When I committed to the event, I just felt excited. Back in 2011, I haven’t come back for the past six years. My first win on Tour was in this country and I always look forward to coming back here to see my friends and golf fans.
What do you remember from your first win here at the 2011 SAIL Open and how did that impact your career?
The win at the SAIL Open meant a lot to me. I had been playing for about two years and I was trying so hard to get my first title. When I broke through, it unlocked everything. I got my second win, got my European Tour card and got into the world’s top-50 and then also nearly top-10 in the Masters. Everything came from that first win. Being in this country means a lot to me. Just feels like I’m back home again. I’ve got a lot of friends, whom I’ve played junior golf with like Anirban Lahiri, Gaganjeet Bhullar and Ajeestesh. It’s like coming home.
Did you know who designed this course?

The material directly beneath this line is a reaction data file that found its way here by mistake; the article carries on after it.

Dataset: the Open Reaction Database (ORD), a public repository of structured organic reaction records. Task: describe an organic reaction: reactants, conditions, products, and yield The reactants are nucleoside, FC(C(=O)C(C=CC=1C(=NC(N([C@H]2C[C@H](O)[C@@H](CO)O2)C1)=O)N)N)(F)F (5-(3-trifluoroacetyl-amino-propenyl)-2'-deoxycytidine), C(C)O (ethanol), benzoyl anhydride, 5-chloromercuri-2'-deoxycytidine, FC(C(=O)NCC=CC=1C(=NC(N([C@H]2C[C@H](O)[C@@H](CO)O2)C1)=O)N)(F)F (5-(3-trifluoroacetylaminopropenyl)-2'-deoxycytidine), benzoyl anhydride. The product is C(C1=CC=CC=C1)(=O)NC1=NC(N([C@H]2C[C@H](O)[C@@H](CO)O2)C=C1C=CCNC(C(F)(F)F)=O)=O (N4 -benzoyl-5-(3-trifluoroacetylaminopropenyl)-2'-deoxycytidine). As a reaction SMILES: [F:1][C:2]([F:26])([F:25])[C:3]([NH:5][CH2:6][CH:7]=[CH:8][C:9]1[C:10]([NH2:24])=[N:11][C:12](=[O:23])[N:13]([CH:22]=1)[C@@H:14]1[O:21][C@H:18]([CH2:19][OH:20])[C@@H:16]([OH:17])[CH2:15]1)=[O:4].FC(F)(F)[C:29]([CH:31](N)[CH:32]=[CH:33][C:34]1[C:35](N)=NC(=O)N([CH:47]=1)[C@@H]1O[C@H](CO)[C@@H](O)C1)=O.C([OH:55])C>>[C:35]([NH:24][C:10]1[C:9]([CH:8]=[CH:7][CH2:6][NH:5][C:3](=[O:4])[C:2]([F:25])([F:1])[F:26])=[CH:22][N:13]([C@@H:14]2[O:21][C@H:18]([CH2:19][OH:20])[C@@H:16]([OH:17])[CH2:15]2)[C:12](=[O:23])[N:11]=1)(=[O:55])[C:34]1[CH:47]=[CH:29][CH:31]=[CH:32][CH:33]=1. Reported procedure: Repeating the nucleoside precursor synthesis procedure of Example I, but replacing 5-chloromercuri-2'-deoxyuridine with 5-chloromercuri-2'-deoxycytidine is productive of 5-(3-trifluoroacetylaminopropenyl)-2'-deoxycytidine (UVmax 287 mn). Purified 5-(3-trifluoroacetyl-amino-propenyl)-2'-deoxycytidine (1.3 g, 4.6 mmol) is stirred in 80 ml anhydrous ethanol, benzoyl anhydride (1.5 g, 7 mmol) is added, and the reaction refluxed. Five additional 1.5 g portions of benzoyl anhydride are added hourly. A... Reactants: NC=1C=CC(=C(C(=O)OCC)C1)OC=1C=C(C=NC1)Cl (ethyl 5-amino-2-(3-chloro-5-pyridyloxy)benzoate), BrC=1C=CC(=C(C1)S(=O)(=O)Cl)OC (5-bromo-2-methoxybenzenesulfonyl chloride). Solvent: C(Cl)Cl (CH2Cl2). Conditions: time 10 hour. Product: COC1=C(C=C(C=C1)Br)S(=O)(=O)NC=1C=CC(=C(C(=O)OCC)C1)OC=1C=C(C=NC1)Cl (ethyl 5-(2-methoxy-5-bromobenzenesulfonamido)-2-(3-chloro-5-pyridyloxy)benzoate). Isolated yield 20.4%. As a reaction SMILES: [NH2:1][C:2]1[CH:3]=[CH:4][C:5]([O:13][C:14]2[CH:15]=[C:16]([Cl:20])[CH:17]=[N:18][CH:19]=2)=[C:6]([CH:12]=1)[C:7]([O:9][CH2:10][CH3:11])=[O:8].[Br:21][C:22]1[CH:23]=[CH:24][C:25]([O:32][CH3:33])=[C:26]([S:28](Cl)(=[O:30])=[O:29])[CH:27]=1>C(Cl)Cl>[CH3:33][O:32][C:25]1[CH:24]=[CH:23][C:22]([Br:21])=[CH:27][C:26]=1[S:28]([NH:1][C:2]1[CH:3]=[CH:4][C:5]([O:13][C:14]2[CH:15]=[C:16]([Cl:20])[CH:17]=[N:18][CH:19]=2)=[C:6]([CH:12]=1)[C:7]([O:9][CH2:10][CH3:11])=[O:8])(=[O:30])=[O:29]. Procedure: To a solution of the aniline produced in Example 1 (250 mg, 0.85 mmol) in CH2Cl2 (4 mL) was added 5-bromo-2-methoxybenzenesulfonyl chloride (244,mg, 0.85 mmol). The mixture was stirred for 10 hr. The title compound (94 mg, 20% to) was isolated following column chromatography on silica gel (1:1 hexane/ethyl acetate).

I heard it was designed by Gary Player. I was told they renovated the course but I didn’t have any idea. When I walked it, it couldn’t be a redesign as it’s a completely new course. It’s completely different. It has to be a new course. It feels like we’re in Morocco or somewhere in Europe. The bunker is the signature, it’s huge and nice and clean. If you watch it on TV, you can’t guess it. Five percent will get the correct country!
What is the strategy for this course?
On this course, you have to stay out of trouble. It’s narrow and the greens are tough. You have miss the right side if you hit a bad shot. You can easily three putt for sure. You can’t get up and down on some of the greens. Just get into the right position and stay away from the bunker. Just hit the greens. 17 is a short hole and when you see on the book, it looks like an easy hole. But when you stand at the tee, you don’t know where to hit. Hit it 160 and have another shot from 160. But let’s see tomorrow.
Thoughts on Indian challenge?
India has great players. I want to congratulate all the events in India as most of the local players win them. That’s the best thing to get players on Tour. Players like Anirban win locally and then become great players. This week could be a good week as Anirban is back from the US. My goal is to win this week as I want to win this week to get into the WGC Match Play and also maybe the Masters. Maybe it’ll be good find if I can fight with Anirban again in a Major. It’s been like three years we’ve not played together. But he’s on fire right now and I’ll have to play my A-game this week to upset him.